It happens like clockwork--twice a year. Two weeks before the anniversary of David's birthday or the anniversary of his death, my husband and I go into an emotional funk. It comes without warning but after experiencing this type of post-traumatic stress event for the past 17 years, we have learned the telltale reminders of the loss of David. We become teary-eyed, reflective, sad and experience the gut-wrenching grief we felt after he passed from cancer on August 2, 2000. Time does heal one's wounds but for anyone who has lost a loved ones, certain days of the year acutely reminds us of what we have lost. For many, it is during the holiday season, a celebration. For us, it is particularly difficult on what would have been his birthday (Nov. 15) and the day of his death. On October 31, emotionally I was fine. Then I woke up on November 1 and a wave of grief gripped me as I opened my eyes from a deep slumber. It didn't take long before I realized why I was suddenly engulfed in a depressed state.
I have learned how to cope with these episodes by talking to my husband, daughter and close friends about it, but it still overwhelms me how acute the pain is and how it doesn't diminish as time goes by. David would be 33 on November 15. What type of man would he have turned out to be? Would he have been married and have had children? As I read marriage announcements in the newspaper, I look for his friends who have married. When I see photos of his peers at their weddings, I am happy for them, but soon after, I feel jilted and then so very sad. Life is not fair, that is for sure. I did not learn this lesson until after David was diagnosed with leukemia in 1995. Prior to that time, I truly believed that if I was a good, honorable person, life would spare me from deep, anguishing pain. Well, that is not the case. As his oncologist gave us the bad news that David had leukemia when he was 10 years old, she said this comes under the category of 'shit happens'. There was nor rhyme or reason for his leukemia--it just was. The more one questions why this happens, the more upset one becomes and the guilt sets in which achieves nothing but more heartache.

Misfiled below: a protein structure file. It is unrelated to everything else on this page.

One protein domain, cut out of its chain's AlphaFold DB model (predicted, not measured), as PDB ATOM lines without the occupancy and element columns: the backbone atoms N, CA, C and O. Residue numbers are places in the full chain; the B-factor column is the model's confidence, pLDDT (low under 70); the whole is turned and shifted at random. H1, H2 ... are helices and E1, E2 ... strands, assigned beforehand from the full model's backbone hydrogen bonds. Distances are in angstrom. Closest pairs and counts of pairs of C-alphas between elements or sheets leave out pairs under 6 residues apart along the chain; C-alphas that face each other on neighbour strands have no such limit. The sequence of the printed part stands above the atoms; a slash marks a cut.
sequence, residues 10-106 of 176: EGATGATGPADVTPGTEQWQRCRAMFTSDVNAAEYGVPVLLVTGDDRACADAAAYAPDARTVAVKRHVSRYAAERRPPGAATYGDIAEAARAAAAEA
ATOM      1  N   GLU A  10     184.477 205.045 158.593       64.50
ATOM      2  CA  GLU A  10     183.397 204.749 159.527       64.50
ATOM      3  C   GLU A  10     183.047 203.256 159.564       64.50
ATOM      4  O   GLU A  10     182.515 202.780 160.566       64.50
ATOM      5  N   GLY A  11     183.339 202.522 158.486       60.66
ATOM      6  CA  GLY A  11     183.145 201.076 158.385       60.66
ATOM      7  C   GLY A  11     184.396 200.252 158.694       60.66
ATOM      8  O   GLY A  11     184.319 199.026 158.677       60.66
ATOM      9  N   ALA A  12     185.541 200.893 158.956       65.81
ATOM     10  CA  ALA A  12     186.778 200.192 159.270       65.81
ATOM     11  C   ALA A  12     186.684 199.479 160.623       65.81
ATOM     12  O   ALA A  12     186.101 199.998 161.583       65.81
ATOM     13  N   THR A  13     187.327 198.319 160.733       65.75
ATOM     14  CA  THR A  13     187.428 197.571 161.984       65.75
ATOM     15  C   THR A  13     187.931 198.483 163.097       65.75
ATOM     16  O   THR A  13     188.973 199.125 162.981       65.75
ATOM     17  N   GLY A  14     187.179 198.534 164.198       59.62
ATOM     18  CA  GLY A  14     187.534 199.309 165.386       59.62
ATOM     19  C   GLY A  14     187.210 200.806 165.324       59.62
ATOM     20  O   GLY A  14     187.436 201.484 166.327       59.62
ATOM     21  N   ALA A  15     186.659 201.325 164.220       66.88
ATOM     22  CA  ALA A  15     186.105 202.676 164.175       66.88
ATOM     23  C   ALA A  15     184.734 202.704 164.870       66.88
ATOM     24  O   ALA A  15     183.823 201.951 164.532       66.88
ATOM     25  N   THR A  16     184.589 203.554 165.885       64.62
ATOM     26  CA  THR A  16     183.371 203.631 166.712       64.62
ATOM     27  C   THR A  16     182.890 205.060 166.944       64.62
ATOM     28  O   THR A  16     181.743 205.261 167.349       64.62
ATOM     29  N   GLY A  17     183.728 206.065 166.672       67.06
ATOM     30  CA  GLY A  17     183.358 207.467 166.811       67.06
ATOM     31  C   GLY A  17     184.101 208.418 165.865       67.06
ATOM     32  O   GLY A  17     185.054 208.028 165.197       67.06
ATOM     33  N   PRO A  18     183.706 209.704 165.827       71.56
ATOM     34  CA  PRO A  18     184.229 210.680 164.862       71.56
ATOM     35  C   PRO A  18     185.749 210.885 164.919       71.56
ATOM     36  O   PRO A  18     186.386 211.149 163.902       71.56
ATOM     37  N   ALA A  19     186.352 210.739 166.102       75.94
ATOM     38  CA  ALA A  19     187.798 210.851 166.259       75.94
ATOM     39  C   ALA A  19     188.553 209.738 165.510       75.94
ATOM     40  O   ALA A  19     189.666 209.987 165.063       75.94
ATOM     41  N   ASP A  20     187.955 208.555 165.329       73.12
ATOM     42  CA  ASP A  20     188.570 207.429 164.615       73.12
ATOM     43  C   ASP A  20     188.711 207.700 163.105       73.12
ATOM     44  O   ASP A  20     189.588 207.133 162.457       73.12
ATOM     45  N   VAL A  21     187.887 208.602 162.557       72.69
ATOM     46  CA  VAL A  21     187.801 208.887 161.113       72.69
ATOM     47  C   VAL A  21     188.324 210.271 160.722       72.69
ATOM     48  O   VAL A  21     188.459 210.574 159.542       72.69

David's death has changed us in so many ways. Although I honor his memory through our work at the Kanarek Family Foundation, the loss is still acute... twice a year... for two weeks. Like clockwork, my body instinctually knows how profound the loss of David is for my husband, daughter and me. And on Nov 16, and on August 3, the veil of grief will be lifted and life will return to what I now know is normal.